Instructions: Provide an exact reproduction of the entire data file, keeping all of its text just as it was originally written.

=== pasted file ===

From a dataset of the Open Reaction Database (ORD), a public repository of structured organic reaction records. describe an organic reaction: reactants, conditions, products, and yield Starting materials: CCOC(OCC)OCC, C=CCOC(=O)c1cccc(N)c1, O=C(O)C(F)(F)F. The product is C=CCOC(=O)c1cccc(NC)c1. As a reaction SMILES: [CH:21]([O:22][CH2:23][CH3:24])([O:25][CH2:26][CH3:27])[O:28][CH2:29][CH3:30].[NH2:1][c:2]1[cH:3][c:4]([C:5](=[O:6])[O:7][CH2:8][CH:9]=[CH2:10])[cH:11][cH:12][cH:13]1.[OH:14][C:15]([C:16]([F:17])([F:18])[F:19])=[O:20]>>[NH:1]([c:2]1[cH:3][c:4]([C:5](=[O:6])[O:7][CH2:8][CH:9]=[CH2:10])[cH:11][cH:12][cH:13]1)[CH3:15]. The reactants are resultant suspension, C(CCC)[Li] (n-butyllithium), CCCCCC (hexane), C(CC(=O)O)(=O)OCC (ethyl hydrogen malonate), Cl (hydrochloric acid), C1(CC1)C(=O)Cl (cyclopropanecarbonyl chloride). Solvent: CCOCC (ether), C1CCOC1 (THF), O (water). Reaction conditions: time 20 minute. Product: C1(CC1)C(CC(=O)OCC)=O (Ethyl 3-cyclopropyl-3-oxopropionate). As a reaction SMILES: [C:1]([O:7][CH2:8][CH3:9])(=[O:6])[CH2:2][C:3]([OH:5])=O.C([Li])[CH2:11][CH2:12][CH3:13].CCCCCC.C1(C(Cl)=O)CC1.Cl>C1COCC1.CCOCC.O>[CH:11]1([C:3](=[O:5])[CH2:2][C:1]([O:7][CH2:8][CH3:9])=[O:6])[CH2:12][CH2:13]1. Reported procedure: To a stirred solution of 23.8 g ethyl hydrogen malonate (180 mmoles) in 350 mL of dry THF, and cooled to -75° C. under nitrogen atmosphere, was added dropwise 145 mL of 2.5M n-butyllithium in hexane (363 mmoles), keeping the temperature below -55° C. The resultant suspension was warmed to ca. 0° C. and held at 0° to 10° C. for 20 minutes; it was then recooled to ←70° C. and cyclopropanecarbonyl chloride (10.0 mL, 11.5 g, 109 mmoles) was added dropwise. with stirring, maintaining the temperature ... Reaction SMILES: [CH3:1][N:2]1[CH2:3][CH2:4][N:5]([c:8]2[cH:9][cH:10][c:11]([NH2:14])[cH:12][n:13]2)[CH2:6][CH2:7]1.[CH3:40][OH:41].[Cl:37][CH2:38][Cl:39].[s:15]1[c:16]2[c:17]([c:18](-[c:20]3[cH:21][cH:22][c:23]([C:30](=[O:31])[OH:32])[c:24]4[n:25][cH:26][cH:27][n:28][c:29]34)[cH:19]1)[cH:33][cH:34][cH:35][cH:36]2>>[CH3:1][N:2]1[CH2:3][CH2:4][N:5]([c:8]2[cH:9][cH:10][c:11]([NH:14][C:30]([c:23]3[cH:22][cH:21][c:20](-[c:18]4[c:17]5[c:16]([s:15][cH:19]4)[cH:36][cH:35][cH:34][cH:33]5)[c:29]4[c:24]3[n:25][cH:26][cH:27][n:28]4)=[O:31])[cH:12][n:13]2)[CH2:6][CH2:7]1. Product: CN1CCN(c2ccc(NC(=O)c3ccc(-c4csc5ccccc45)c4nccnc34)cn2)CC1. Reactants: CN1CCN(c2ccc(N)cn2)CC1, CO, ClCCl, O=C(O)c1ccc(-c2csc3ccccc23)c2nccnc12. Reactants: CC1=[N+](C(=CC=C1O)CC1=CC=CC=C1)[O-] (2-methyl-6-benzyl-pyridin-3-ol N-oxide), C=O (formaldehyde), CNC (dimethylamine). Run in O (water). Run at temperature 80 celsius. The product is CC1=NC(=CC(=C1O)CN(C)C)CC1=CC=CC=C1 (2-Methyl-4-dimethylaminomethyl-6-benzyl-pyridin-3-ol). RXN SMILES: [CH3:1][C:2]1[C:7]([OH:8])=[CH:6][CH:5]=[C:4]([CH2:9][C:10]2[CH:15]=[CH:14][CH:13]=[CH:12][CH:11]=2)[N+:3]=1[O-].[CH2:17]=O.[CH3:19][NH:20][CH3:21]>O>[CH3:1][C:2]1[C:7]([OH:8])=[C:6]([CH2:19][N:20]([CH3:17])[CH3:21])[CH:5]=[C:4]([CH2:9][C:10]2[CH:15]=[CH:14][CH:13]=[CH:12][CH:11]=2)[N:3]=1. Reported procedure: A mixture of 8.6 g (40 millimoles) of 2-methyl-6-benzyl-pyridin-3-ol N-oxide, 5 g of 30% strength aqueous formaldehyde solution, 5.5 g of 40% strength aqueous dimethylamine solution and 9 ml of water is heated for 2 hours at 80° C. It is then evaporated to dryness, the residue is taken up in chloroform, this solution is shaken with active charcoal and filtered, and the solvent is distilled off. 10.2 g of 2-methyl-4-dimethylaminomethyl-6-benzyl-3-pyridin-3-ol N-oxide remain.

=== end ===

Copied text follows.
From a dataset of the Open Reaction Database (ORD), a public repository of structured organic reaction records. describe an organic reaction: reactants, conditions, products, and yield Starting materials: CCOC(OCC)OCC, C=CCOC(=O)c1cccc(N)c1, O=C(O)C(F)(F)F. The product is C=CCOC(=O)c1cccc(NC)c1. As a reaction SMILES: [CH:21]([O:22][CH2:23][CH3:24])([O:25][CH2:26][CH3:27])[O:28][CH2:29][CH3:30].[NH2:1][c:2]1[cH:3][c:4]([C:5](=[O:6])[O:7][CH2:8][CH:9]=[CH2:10])[cH:11][cH:12][cH:13]1.[OH:14][C:15]([C:16]([F:17])([F:18])[F:19])=[O:20]>>[NH:1]([c:2]1[cH:3][c:4]([C:5](=[O:6])[O:7][CH2:8][CH:9]=[CH2:10])[cH:11][cH:12][cH:13]1)[CH3:15]. The reactants are resultant suspension, C(CCC)[Li] (n-butyllithium), CCCCCC (hexane), C(CC(=O)O)(=O)OCC (ethyl hydrogen malonate), Cl (hydrochloric acid), C1(CC1)C(=O)Cl (cyclopropanecarbonyl chloride). Solvent: CCOCC (ether), C1CCOC1 (THF), O (water). Reaction conditions: time 20 minute. Product: C1(CC1)C(CC(=O)OCC)=O (Ethyl 3-cyclopropyl-3-oxopropionate). As a reaction SMILES: [C:1]([O:7][CH2:8][CH3:9])(=[O:6])[CH2:2][C:3]([OH:5])=O.C([Li])[CH2:11][CH2:12][CH3:13].CCCCCC.C1(C(Cl)=O)CC1.Cl>C1COCC1.CCOCC.O>[CH:11]1([C:3](=[O:5])[CH2:2][C:1]([O:7][CH2:8][CH3:9])=[O:6])[CH2:12][CH2:13]1. Reported procedure: To a stirred solution of 23.8 g ethyl hydrogen malonate (180 mmoles) in 350 mL of dry THF, and cooled to -75° C. under nitrogen atmosphere, was added dropwise 145 mL of 2.5M n-butyllithium in hexane (363 mmoles), keeping the temperature below -55° C. The resultant suspension was warmed to ca. 0° C. and held at 0° to 10° C. for 20 minutes; it was then recooled to ←70° C. and cyclopropanecarbonyl chloride (10.0 mL, 11.5 g, 109 mmoles) was added dropwise. with stirring, maintaining the temperature ... Reaction SMILES: [CH3:1][N:2]1[CH2:3][CH2:4][N:5]([c:8]2[cH:9][cH:10][c:11]([NH2:14])[cH:12][n:13]2)[CH2:6][CH2:7]1.[CH3:40][OH:41].[Cl:37][CH2:38][Cl:39].[s:15]1[c:16]2[c:17]([c:18](-[c:20]3[cH:21][cH:22][c:23]([C:30](=[O:31])[OH:32])[c:24]4[n:25][cH:26][cH:27][n:28][c:29]34)[cH:19]1)[cH:33][cH:34][cH:35][cH:36]2>>[CH3:1][N:2]1[CH2:3][CH2:4][N:5]([c:8]2[cH:9][cH:10][c:11]([NH:14][C:30]([c:23]3[cH:22][cH:21][c:20](-[c:18]4[c:17]5[c:16]([s:15][cH:19]4)[cH:36][cH:35][cH:34][cH:33]5)[c:29]4[c:24]3[n:25][cH:26][cH:27][n:28]4)=[O:31])[cH:12][n:13]2)[CH2:6][CH2:7]1. Product: CN1CCN(c2ccc(NC(=O)c3ccc(-c4csc5ccccc45)c4nccnc34)cn2)CC1. Reactants: CN1CCN(c2ccc(N)cn2)CC1, CO, ClCCl, O=C(O)c1ccc(-c2csc3ccccc23)c2nccnc12. Reactants: CC1=[N+](C(=CC=C1O)CC1=CC=CC=C1)[O-] (2-methyl-6-benzyl-pyridin-3-ol N-oxide), C=O (formaldehyde), CNC (dimethylamine). Run in O (water). Run at temperature 80 celsius. The product is CC1=NC(=CC(=C1O)CN(C)C)CC1=CC=CC=C1 (2-Methyl-4-dimethylaminomethyl-6-benzyl-pyridin-3-ol). RXN SMILES: [CH3:1][C:2]1[C:7]([OH:8])=[CH:6][CH:5]=[C:4]([CH2:9][C:10]2[CH:15]=[CH:14][CH:13]=[CH:12][CH:11]=2)[N+:3]=1[O-].[CH2:17]=O.[CH3:19][NH:20][CH3:21]>O>[CH3:1][C:2]1[C:7]([OH:8])=[C:6]([CH2:19][N:20]([CH3:17])[CH3:21])[CH:5]=[C:4]([CH2:9][C:10]2[CH:15]=[CH:14][CH:13]=[CH:12][CH:11]=2)[N:3]=1. Reported procedure: A mixture of 8.6 g (40 millimoles) of 2-methyl-6-benzyl-pyridin-3-ol N-oxide, 5 g of 30% strength aqueous formaldehyde solution, 5.5 g of 40% strength aqueous dimethylamine solution and 9 ml of water is heated for 2 hours at 80° C. It is then evaporated to dryness, the residue is taken up in chloroform, this solution is shaken with active charcoal and filtered, and the solvent is distilled off. 10.2 g of 2-methyl-4-dimethylaminomethyl-6-benzyl-3-pyridin-3-ol N-oxide remain.